@@ Cancer is a primary threat to human health as it kills millions of people each year.Scientists have shown that 75% of human cancers have an abnormal number of chromosomes in cells,and the proportion of the cells with an abnormal chromosome number is tightly and positively related to malignance progression and metastasis of cancers. But the pathological mechanism behind the anomaly still remains unknown.

  2. Nail abnormalities in patients with vitiligo


    Topal, Ilteris Oguz; Gungor, Sule; Kocaturk, Ozgur Emek; Duman, Hatice; Durmuscan, Mustafa


    Abstract: Background: Vitiligo is an acquired pigmentary skin disorder affecting 0.1-4% of the general population. The nails may be affected in patients with an autoimmune disease such as psoriasis, and in those with alopecia areata. It has been suggested that nail abnormalities should be apparent in vitiligo patients. Objective: We sought to document the frequency and clinical presentation of nail abnormalities in vitiligo patients compared to healthy volunteers. We also examined the corre...

  3. Prevalence of asymptomatic urinary abnormalities among adolescents

    Directory of Open Access Journals (Sweden)

    Mohamed Fouad


    Full Text Available To determine the prevalence of asymptomatic urinary abnormalities in adolescents, first morning clean mid-stream urine specimens were obtained from 2500 individuals and examined by dipstick and light microscopy. Adolescents with abnormal screening results were reexamined after two weeks and those who had abnormal results twice were subjected to systemic clinical examination and further clinical and laboratory investigations. Eight hundred and three (32.1% individuals had urinary abnormalities at the first screening, which significantly decreased to 345 (13.8% at the second screening, (P <0.001. Hematuria was the most common urinary abnormalities detected in 245 (9.8% adolescents who had persistent urine abnormalities; 228 (9.1% individuals had non glomerular hematuria. The hematuria was isolated in 150 (6% individuals, combined with leukocyturia in 83 (3.3% individuals, and combined with proteinuria in 12 (0.5% individuals. Leukocyturia was detected in 150 (6% of all studied adolescents; it was isolated in 39 (1.6% individuals and combined with proteinuria in 28 (1.1% of them. Asymp- tomatic bacteriuria was detected in 23 (0.9% of all studied adolescents; all the cases were females. Proteinuria was detected in 65 (2.6% of all the studied adolescents; 45 (1.8% indivi- duals had <0.5 g/day and twenty (0.8% individuals had 0.5-3 g/day. Asymptomatic urinary abnormalities were more common in males than females and adolescents from rural than urban areas (P <0.01 and (P <0.001, respectively. The present study found a high prevalence of asymptomatic urinary abnormalities among adolescents in our population.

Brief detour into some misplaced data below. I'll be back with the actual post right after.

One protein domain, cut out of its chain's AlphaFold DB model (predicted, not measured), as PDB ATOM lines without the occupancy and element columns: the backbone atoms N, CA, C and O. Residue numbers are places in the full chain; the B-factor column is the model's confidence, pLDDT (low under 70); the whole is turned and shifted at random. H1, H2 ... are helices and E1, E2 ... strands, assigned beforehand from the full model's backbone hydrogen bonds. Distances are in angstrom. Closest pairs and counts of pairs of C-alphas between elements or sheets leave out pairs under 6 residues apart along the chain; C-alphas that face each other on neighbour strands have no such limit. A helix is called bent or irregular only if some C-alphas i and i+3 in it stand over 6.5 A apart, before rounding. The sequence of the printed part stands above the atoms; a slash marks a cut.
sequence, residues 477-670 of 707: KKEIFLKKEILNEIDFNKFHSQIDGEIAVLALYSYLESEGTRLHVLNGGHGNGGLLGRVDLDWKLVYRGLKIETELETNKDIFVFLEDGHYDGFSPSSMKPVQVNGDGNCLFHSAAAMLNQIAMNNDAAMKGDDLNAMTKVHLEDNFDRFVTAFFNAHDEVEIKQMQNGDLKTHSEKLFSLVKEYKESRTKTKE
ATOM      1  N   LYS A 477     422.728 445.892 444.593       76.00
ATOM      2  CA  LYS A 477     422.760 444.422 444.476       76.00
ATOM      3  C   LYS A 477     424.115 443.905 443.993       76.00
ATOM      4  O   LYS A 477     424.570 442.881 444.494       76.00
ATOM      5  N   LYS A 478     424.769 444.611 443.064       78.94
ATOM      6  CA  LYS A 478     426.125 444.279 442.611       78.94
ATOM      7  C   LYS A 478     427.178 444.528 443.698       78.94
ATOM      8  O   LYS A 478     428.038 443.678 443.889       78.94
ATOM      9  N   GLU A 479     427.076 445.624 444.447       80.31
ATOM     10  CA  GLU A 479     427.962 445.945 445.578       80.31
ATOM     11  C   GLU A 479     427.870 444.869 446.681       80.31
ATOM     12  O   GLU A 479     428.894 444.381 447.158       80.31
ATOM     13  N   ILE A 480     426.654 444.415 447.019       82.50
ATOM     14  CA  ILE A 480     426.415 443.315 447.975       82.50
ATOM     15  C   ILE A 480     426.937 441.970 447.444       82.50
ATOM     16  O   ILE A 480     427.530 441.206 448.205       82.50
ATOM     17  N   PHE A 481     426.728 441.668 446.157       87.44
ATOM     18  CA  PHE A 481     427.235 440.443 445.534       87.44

4. Basilar artery migraine and reversible imaging abnormalities. (United States)

    Maytal, J; Libman, R B; Lustrin, E S


    We report a case of a basilar artery migraine in a 17-year-old boy with transient CT and MR abnormalities after each of two migraine episodes. A repeat MR study 6 months after the last event showed complete resolution of the lesion. Transient abnormalities on brain images similar to those shown in our case have been reported in patients with migraine and other neurologic conditions and are most likely related to cerebral vasogenic edema.

  5. Abnormal Asymmetry of Brain Connectivity in Schizophrenia


    Ribolsi, Michele; Zafiris J Daskalakis; Siracusano, Alberto; Koch, Giacomo


    Recently, a growing body of data has revealed that beyond a dysfunction of connectivity among different brain areas in schizophrenia patients (SCZ), there is also an abnormal asymmetry of functional connectivity compared with healthy subjects. The loss of the cerebral torque and the abnormalities of gyrification, with an increased or more complex cortical folding in the right hemisphere may provide an anatomical basis for such aberrant connectivity in SCZ. Furthermore, diffusion tensor imagin...

  6. Developmental neurotoxicity of pyrethroid insecticides in zebrafish embryos. (United States)

    DeMicco, Amy; Cooper, Keith R; Richardson, Jason R; White, Lori A